Zambia - History
Zambia's history goes back to the debut of Homo sapiens: evidence of human habitation going back 100,000 years has been found at Kabwe, north of Lusaka. Beginning around 1000 AD, Swahili-Arab slave-traders gradually penetrated the region from their city-states on the eastern coast of Africa. Between the 14th and 16th centuries a Bantu-speaking group known as the Maravi migrated from present-day Congo (Zaïre) and established kingdoms in eastern and southeastern Zambia.
In the 18th century, Portuguese explorers following the routes of Swahili-Arab slavers from the coast into the interior became the first known European visitors. After the Zulu nation to the south began scattering its neighbors, victims of the Difaqane (forced migration) began arriving in Zambia in the early 19th century. Squeezed out of Zimbabwe, the Makalolo people moved into southern Zambia, pushing the Tonga out of the way and grabbing Lozi territory on the upper Zambezi River.
The celebrated British explorer David Livingstone travelled up the Zambezi in the 1850s, searching for a route into the interior of Southern Africa, hoping to introduce Christianity and European civilisation to combat the horrors of the slave trade. Livingstone's efforts attracted missionaries, who in turn brought hunters and prospectors in their wake. In the 1890s much of Zambia came under the control of the British South Africa Company (BSAC), which sought to prevent further Portuguese expansion in the area.
Under the BSAC, the area became Northern Rhodesia in 1911. At about the same time, vast copper ore deposits were discovered in the north-central part of the territory (the area now called the Copperbelt). Large-scale mining operations were set up and local Africans employed as labourers. They had little choice: they needed money to pay the hut tax introduced by the Europeans, and their only other source of income vanished when much of their farmland was appropriated by European settlers. The colony was put under direct British control in 1924.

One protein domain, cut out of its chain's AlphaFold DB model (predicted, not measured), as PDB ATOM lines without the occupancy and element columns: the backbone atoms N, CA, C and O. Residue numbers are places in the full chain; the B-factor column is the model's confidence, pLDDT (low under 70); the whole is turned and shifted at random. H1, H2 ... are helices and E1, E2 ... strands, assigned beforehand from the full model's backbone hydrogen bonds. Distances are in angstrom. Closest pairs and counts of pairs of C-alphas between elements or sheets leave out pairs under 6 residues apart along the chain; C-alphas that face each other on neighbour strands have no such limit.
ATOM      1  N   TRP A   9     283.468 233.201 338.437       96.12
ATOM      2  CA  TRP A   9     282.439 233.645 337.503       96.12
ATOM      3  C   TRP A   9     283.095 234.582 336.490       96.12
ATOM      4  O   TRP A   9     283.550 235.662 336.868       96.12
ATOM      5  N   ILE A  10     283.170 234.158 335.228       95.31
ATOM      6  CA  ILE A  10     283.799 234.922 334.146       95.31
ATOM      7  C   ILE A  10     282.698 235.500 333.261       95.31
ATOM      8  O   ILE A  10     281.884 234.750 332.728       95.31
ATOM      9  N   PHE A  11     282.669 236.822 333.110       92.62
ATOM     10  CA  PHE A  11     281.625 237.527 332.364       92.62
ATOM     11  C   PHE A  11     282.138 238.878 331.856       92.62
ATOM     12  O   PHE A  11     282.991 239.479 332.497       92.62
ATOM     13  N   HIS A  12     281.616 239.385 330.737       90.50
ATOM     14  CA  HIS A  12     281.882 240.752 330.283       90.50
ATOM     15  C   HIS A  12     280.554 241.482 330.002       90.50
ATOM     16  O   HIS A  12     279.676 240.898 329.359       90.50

Settlers began pushing for federation with Southern Rhodesia and Nyasaland (Malawi) - an arrangement delayed by WWII until 1953. Meanwhile, African nationalism spread throughout the country. British rule ended in 1963, when the federation dissolved and Northern Rhodesia took the name Zambia, after the Zambezi River. The new country suffered from a legacy of British rule under which the Brits taxed Zambians to the bone, and spent most of that money on Southern Rhodesia - a drain that continued to plague the country well into the 1990s.
Following independence, Kenneth Kaunda led Zambia for 27 years, a feat he accomplished by declaring the UNIP the only legal party and himself as the sole presidential candidate. Calling his mix of Marxism and traditional African values 'humanism', Kaunda rapidly bankrupted the country with a bloated civil service and a nationalisation scheme wracked by corruption and mismanagement. Falling copper prices and rising fuel prices accelerated the slide, and by the end of the 1970s Zambia was one of the poorest countries in the world. Not content to fiddle at home, Kaunda stuck his nose in the domestic political spats of several of his neighbours, including Ian Smith's Rhodesia, who promptly restricted Zambia's imports and exports by closing its rail routes to the Atlantic and Indian Oceans.